Check out my December follow-up to this story.
Although the theft occurred Oct. 2, as of Thanksgiving weekend BCBS-TN customers, including employers, had yet to be notified of the theft. Maybe they were hoping no one would notice.
Someone needs to explain to me why computers with peoples’ personal information on it are still being treated like they’re harmless office supplies. If it’s got Social Security numbers, birth dates, etc., then it needs to be kept under lock and key. And don’t put it on every freaking computer hard drive in the office.
So now BlueCross BlueShield of TN is the latest to compromise people’s personal information:
CHATTANOOGA, Tenn. — BlueCross BlueShield of Tennessee will provide free credit monitoring for any customers whose personal information could be at risk after 57 computer hard drives were stolen from an office at the state’s largest health insurer.
BlueCross spokeswoman Mary Thompson said work is continuing to determine how many of the Chattanooga-based insurer’s 3.1 million customers are affected.
The hard drives were taken Oct. 2 from a closet at the BlueCross Eastgate Town Center training center, where employees are preparing to relocate to the insurer’s new state headquarters in downtown Chattanooga.
BlueCross earlier reported that 68 hard drives were taken.
Glad to hear those nine showed up somewhere. As a BCBS-TN customer, let me say the one year of free Equifax monitoring doesn’t restore my confidence that you folks know what the hell you are doing. Frankly, I never understood why Social Security numbers needed to be part of my medical file anyway. I’m sure I just don’t understand how medical billing works.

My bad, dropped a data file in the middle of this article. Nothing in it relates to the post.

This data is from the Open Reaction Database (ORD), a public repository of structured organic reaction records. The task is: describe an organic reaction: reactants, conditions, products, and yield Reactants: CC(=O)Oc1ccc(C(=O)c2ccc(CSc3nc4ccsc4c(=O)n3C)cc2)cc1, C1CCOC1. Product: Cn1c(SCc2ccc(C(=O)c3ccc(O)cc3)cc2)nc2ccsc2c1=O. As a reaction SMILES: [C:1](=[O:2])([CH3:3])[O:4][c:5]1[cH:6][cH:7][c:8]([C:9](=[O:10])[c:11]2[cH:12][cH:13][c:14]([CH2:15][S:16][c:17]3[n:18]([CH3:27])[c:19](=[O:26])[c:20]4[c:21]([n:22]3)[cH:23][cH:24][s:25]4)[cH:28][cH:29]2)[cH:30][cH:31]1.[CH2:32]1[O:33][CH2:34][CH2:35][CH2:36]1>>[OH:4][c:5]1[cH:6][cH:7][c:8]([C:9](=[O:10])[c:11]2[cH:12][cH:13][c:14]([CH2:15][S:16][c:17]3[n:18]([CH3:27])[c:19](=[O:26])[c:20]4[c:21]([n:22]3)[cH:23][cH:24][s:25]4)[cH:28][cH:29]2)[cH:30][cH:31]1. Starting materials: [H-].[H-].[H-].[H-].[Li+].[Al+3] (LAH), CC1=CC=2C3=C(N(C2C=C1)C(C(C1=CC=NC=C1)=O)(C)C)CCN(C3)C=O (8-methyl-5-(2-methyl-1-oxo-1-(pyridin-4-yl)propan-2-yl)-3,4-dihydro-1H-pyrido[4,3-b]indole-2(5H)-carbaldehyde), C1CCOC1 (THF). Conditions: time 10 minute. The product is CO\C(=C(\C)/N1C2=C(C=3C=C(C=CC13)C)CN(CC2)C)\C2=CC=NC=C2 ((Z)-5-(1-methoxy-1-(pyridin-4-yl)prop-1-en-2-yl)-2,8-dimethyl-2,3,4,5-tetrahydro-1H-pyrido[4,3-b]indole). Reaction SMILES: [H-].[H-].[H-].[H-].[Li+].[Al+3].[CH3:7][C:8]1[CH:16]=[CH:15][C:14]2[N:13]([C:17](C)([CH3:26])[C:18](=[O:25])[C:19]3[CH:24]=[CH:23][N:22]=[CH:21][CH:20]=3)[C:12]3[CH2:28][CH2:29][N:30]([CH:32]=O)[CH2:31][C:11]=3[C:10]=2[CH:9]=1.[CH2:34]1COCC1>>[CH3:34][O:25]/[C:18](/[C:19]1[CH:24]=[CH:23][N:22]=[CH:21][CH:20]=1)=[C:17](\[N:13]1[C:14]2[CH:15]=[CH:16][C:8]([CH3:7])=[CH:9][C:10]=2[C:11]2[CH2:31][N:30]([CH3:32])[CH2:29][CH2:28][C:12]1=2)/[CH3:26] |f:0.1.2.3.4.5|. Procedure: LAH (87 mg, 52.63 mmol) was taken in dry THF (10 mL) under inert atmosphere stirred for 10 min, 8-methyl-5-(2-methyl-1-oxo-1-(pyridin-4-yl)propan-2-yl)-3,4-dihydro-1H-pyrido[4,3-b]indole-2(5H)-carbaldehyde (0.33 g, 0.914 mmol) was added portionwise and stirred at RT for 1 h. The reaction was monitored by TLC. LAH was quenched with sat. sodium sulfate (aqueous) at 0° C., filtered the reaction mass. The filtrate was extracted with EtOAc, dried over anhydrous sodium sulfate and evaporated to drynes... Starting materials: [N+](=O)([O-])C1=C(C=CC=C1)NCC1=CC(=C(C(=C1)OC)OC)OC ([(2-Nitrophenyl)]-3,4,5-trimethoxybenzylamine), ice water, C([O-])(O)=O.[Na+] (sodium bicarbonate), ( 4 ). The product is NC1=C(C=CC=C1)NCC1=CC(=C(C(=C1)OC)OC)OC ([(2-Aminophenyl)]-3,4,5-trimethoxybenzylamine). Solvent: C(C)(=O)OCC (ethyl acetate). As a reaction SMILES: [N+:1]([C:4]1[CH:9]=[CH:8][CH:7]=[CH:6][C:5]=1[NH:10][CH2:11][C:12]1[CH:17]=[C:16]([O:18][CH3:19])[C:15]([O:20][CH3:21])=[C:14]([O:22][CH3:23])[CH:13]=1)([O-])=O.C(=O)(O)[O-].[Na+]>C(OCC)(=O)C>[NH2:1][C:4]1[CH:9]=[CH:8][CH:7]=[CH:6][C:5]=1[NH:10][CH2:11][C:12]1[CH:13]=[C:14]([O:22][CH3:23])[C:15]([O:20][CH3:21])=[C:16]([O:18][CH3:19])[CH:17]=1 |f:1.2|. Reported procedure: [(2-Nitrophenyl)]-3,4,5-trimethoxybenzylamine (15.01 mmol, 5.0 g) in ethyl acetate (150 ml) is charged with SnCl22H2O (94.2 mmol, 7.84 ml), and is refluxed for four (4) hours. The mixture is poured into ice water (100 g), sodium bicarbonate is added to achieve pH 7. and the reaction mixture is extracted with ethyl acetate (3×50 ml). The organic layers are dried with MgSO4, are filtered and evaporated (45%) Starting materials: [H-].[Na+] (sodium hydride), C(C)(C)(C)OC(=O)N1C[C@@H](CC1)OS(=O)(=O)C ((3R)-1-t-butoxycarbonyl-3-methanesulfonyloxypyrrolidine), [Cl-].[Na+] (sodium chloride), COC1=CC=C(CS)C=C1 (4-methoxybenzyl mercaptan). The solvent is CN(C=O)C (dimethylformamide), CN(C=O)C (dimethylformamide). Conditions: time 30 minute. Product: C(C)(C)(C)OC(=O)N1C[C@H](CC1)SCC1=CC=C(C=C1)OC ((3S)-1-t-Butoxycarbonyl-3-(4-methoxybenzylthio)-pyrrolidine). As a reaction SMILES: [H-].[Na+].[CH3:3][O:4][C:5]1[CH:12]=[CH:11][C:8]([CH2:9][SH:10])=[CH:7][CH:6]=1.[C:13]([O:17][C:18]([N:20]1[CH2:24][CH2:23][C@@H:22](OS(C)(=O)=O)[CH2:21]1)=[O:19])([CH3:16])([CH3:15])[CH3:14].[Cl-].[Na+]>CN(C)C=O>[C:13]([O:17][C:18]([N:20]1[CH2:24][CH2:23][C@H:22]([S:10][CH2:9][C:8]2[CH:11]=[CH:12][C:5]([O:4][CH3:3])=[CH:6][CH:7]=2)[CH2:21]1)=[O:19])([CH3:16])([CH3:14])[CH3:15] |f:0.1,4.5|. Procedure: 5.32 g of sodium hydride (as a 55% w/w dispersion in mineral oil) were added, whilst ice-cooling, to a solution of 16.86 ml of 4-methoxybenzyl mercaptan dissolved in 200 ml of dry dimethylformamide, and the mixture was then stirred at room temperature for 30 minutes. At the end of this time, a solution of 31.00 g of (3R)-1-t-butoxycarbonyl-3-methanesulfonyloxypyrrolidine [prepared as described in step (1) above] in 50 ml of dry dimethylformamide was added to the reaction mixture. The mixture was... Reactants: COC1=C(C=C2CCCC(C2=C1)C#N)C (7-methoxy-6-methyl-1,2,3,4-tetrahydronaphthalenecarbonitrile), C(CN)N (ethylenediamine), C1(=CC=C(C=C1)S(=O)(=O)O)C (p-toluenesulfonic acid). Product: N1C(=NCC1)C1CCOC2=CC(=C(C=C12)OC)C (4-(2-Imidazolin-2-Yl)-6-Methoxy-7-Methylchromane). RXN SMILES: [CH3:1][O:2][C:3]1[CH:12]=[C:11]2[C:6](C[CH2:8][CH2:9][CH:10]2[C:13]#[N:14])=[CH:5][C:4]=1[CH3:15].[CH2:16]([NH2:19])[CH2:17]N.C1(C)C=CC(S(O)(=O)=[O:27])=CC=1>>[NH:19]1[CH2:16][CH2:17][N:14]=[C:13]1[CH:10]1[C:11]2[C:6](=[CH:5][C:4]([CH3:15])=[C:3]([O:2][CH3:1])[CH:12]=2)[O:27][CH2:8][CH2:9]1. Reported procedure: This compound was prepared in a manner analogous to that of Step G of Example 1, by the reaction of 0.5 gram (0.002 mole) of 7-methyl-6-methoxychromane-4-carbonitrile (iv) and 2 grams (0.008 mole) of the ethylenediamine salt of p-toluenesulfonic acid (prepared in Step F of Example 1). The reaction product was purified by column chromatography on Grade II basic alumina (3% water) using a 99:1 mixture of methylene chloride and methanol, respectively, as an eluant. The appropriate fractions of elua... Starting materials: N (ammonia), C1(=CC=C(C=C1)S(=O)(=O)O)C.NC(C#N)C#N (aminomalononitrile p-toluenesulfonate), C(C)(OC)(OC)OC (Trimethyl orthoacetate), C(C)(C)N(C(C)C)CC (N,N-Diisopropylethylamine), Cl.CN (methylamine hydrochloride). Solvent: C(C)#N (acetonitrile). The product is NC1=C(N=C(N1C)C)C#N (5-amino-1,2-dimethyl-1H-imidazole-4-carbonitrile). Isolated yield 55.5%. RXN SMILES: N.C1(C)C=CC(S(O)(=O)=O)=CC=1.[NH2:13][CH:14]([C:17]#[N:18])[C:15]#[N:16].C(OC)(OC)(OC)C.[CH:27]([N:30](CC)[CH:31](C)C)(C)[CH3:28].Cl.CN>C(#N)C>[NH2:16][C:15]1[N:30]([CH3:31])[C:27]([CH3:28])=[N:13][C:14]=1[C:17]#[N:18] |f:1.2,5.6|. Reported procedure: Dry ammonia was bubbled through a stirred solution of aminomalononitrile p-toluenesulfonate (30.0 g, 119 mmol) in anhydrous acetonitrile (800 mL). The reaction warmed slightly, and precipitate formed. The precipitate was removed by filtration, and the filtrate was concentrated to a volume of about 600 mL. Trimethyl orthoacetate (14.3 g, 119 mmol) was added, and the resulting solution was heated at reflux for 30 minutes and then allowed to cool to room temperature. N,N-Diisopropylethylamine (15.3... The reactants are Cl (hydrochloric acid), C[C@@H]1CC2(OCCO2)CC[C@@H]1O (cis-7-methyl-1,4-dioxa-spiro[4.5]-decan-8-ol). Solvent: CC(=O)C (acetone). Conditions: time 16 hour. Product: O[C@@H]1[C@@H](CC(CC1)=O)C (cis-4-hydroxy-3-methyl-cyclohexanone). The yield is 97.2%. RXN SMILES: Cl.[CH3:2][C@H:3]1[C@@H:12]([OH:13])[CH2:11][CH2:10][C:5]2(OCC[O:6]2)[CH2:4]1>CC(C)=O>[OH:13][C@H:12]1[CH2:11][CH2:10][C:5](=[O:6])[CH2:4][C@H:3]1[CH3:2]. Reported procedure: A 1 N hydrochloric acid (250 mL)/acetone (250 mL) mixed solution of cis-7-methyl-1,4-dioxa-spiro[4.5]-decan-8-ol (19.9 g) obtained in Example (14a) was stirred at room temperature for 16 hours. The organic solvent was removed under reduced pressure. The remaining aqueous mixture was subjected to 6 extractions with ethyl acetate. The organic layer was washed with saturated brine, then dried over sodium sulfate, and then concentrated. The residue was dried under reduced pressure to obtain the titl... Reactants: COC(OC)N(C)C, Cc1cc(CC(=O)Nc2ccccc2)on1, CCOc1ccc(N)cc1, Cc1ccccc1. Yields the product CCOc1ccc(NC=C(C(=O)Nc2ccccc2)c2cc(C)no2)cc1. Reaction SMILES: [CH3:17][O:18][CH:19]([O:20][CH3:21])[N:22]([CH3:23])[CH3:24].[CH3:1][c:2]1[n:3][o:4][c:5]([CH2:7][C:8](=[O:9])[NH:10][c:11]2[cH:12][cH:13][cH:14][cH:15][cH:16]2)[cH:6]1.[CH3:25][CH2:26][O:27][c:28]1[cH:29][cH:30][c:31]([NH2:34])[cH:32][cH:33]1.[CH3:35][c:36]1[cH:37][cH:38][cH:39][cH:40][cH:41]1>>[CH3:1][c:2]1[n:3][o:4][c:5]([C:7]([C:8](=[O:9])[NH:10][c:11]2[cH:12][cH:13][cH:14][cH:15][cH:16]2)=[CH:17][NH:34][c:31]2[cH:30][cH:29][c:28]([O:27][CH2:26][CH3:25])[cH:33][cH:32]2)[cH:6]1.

Even worse, a lot of this shit is for sale. We live in this Big Brother world of corporate information gathering where companies specializing in data mining harvest all sorts of information that drives decision making to maximize profits. It’s the free hand of the market at its worse, looking over doctors’ shoulders at what prescriptions they are writing:
The practice is known as “prescription data mining.” Medical data firms annually blend several billion prescription records purchased from pharmacies and health insurers with physician data from the American Medical Association and other sources and sell the results to drug companies.
The result, according to critics of the practice, is increased prescribing of the newest and costliest, though not necessarily more effective, drugs.
The health insurance companies are selling this information? Ohhh goodie, yet another revenue stream. It’s bad enough they deny claims from paying policy holders; now they’re making money by selling the private information from those claims they do allow. Great. So glad we are asked to waive our HIPAA rights every time we check in at the doctor’s office.
Anyway, I thought some of the 3 million+ BCBS-TN customers should know that their personal information may have been compromised, because I certainly didn’t get a phone call from my insurance company about it. Thank you, local media: you did your job this time.